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Judge denies Oaks motion to dismiss 6 counts from indictment

State Sen. Nat Oaks. (The Daily Record / Maximilian Franz)

State Sen. Nat Oaks. (The Daily Record / Maximilian Franz)

A federal judge Tuesday denied state Sen. Nathaniel T. Oaks’ motions to dismiss portions of the indictment against him, finding the lawmaker’s request for draft legislation of a bond bill allegedly in exchange for a bribe constituted an “official act.”

Oaks, D-Baltimore city, is accused of wire fraud, accepting illegal payments and accepting bribes in exchange for using is position to influence business matters. He moved to dismiss the charge of honest services wire fraud, which centered on allegations he requested the bond bill to finance a phony development, and federal Travel Act charges, which accused him of engaging in an arrangement to receive cash payments in violation of Maryland’s bribery statute.

Oaks’ attorneys argued Friday that requesting draft legislation did not constitute an official act as required by the charges because the bill was never filed. They asked for the charges to be dismissed because the facts alleged in the indictment were insufficient.

But U.S. District Judge Richard D. Bennett ruled Tuesday that Oaks’ request was a decision or qualifying step toward an official act.

“It was only through Defendant’s authority as an elected member of the House of Delegates that he was able to procure a draft bond bill from (the Department of Legislative Services),” Bennett wrote.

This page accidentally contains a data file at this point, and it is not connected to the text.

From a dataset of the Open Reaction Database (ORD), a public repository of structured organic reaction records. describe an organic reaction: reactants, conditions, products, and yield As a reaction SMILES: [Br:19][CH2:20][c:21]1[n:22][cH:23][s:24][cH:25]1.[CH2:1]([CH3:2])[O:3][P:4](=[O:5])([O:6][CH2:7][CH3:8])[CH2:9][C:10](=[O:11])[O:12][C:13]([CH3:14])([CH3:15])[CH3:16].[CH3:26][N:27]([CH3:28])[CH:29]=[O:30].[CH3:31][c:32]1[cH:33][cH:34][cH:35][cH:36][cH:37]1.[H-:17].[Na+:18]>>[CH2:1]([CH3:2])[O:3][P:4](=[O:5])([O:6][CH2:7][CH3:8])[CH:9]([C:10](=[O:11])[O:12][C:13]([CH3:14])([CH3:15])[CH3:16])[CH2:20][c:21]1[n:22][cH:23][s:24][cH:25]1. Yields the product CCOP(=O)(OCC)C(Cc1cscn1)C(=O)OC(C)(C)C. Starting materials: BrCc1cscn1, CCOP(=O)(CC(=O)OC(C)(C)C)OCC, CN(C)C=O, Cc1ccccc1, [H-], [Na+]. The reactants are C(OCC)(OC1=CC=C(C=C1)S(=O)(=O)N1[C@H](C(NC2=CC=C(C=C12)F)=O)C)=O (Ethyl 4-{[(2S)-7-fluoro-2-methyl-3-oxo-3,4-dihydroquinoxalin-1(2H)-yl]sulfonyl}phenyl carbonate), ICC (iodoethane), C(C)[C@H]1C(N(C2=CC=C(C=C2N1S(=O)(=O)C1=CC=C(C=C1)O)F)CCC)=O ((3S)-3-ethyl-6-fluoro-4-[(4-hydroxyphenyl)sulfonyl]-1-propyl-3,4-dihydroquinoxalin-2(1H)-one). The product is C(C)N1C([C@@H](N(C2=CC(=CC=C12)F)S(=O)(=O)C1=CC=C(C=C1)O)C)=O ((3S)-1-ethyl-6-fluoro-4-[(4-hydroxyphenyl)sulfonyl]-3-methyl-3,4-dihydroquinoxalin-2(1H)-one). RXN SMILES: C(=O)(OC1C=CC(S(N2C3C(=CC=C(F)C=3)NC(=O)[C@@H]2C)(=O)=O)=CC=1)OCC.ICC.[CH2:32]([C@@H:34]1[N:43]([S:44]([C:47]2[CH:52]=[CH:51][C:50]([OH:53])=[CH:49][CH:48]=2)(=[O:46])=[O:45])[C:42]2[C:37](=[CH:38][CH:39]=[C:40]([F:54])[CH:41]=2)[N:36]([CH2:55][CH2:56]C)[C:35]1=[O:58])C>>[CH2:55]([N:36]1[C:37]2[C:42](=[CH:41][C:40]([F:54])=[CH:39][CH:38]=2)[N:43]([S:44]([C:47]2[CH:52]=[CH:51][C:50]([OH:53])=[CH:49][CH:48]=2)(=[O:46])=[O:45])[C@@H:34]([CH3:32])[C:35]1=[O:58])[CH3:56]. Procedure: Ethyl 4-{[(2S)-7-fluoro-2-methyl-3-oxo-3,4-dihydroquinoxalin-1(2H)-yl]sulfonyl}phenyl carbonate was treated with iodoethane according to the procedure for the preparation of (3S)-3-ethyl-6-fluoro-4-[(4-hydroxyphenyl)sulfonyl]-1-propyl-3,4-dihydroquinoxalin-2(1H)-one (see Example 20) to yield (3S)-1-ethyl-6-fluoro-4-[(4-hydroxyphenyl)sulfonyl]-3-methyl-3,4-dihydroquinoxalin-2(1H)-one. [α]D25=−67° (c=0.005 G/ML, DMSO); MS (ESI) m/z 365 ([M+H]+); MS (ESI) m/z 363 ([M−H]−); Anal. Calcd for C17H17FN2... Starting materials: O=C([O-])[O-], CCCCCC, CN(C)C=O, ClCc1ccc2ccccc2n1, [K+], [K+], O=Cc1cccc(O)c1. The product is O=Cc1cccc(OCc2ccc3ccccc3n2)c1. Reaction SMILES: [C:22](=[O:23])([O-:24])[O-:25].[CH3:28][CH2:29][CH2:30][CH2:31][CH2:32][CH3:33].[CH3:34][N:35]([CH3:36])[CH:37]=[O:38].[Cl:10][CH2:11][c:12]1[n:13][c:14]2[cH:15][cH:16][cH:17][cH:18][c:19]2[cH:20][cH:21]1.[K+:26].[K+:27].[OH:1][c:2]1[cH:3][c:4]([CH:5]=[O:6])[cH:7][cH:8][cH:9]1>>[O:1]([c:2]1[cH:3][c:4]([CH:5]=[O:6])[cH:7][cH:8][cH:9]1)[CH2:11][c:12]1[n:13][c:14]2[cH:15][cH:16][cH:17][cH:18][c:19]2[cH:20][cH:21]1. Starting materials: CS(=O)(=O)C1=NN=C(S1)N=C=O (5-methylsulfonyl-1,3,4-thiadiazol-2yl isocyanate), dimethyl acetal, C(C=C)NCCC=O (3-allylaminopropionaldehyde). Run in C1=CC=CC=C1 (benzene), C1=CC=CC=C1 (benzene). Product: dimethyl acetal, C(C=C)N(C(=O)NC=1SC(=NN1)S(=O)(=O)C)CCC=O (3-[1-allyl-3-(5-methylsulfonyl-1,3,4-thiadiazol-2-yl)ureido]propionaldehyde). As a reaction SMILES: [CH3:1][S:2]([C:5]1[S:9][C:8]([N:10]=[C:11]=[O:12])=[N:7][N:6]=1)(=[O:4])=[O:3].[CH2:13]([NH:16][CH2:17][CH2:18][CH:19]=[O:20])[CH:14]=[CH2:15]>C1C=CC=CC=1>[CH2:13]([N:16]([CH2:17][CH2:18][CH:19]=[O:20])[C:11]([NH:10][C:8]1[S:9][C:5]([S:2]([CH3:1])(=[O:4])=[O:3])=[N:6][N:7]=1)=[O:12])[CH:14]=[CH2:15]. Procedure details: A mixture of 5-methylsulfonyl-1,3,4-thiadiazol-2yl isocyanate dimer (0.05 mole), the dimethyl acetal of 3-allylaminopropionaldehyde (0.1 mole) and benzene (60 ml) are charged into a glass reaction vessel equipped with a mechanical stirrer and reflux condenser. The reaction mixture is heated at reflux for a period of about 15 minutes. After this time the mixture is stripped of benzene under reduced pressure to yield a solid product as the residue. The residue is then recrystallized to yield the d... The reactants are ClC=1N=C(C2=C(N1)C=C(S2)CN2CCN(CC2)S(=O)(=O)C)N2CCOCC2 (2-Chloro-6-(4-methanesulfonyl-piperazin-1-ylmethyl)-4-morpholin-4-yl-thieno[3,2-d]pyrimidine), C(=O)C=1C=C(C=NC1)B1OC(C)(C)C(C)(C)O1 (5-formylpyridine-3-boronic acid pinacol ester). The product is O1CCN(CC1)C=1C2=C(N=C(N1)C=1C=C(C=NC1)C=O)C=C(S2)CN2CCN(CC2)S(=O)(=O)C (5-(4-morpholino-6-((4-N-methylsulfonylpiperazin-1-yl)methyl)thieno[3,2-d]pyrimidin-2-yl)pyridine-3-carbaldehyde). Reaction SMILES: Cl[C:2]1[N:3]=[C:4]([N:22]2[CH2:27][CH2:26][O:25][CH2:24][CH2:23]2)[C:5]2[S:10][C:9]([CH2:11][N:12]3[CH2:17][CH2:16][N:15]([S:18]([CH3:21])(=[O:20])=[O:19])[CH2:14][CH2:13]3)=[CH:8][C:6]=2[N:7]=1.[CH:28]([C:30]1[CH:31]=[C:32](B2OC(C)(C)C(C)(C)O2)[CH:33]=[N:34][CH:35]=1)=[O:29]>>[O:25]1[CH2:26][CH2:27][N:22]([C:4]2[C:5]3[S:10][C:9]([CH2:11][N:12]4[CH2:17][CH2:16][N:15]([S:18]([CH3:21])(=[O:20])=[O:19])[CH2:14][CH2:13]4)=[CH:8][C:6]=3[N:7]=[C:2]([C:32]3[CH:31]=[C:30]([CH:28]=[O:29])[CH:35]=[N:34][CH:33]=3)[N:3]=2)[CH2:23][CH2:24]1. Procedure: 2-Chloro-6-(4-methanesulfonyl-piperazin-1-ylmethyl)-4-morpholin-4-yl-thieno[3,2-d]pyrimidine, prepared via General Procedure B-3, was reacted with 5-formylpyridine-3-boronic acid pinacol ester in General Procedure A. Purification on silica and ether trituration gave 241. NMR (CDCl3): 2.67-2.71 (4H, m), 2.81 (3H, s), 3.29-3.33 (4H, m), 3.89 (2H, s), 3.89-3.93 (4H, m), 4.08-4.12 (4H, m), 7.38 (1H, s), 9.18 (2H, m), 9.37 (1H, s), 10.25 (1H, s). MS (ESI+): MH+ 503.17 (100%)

Oaks’ attorneys attempted to analogize requesting draft legislation to setting up meetings or sending a letter on official letterhead, which were not found to be official acts in a Supreme Court decision in 2016 overturning former Virginia Gov. Robert F. McDonnell’s corruption conviction.

McDonnell’s case turned on jury instructions defining what constitutes an “official act.” He was originally convicted for accepting luxury gifts and loans from a wealthy businessman in exchange for promoting a dietary supplement.

Bennett determined the decision to request a draft bill was an action that Oaks had the authority to take, in contrast to McDonnell’s testimony that he had limited decision-making power in the area in question.

“Drafting legislation lies at the very heart of a legislator’s official purpose,” Bennett wrote. “A draft bill is therefore distinct from other conduct based merely on a legislator’s privileged access or administrative perks, which alone do not make conduct ‘official’ under (the statute).”

Oaks’ trial is scheduled to begin next month after the 2018 Maryland General Assembly session concludes.

The case is United States of America v. Nathaniel Thomas Oaks, 1:17-cr-288.

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